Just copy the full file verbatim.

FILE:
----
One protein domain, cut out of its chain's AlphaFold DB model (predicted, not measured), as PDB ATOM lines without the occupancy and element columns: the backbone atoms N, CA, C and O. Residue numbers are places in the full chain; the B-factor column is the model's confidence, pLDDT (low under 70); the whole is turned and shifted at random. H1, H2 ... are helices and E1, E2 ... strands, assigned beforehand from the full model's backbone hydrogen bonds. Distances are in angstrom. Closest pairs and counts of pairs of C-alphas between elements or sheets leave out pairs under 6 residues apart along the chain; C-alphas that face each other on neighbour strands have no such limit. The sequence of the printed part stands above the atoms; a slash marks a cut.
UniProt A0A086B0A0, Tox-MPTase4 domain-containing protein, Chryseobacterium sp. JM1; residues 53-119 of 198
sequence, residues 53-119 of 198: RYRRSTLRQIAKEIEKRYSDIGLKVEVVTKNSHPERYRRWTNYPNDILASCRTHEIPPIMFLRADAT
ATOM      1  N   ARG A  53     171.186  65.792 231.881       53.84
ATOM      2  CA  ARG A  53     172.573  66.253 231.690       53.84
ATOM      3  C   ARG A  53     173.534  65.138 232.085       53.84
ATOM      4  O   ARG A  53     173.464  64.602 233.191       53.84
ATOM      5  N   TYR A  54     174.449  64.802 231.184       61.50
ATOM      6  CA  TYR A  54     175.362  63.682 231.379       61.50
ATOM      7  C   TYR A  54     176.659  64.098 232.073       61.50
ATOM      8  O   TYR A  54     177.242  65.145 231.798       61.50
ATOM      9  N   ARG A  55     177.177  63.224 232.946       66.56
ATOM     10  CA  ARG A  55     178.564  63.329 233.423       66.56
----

One protein domain, cut out of its chain's AlphaFold DB model (predicted, not measured), as PDB ATOM lines without the occupancy and element columns: the backbone atoms N, CA, C and O. Residue numbers are places in the full chain; the B-factor column is the model's confidence, pLDDT (low under 70); the whole is turned and shifted at random. H1, H2 ... are helices and E1, E2 ... strands, assigned beforehand from the full model's backbone hydrogen bonds. Distances are in angstrom. Closest pairs and counts of pairs of C-alphas between elements or sheets leave out pairs under 6 residues apart along the chain; C-alphas that face each other on neighbour strands have no such limit. The sequence of the printed part stands above the atoms; a slash marks a cut.
UniProt A0A086B0A0, Tox-MPTase4 domain-containing protein, Chryseobacterium sp. JM1; residues 53-119 of 198
sequence, residues 53-119 of 198: RYRRSTLRQIAKEIEKRYSDIGLKVEVVTKNSHPERYRRWTNYPNDILASCRTHEIPPIMFLRADAT
ATOM      1  N   ARG A  53     171.186  65.792 231.881       53.84
ATOM      2  CA  ARG A  53     172.573  66.253 231.690       53.84
ATOM      3  C   ARG A  53     173.534  65.138 232.085       53.84
ATOM      4  O   ARG A  53     173.464  64.602 233.191       53.84
ATOM      5  N   TYR A  54     174.449  64.802 231.184       61.50
ATOM      6  CA  TYR A  54     175.362  63.682 231.379       61.50
ATOM      7  C   TYR A  54     176.659  64.098 232.073       61.50
ATOM      8  O   TYR A  54     177.242  65.145 231.798       61.50
ATOM      9  N   ARG A  55     177.177  63.224 232.946       66.56
ATOM     10  CA  ARG A  55     178.564  63.329 233.423       66.56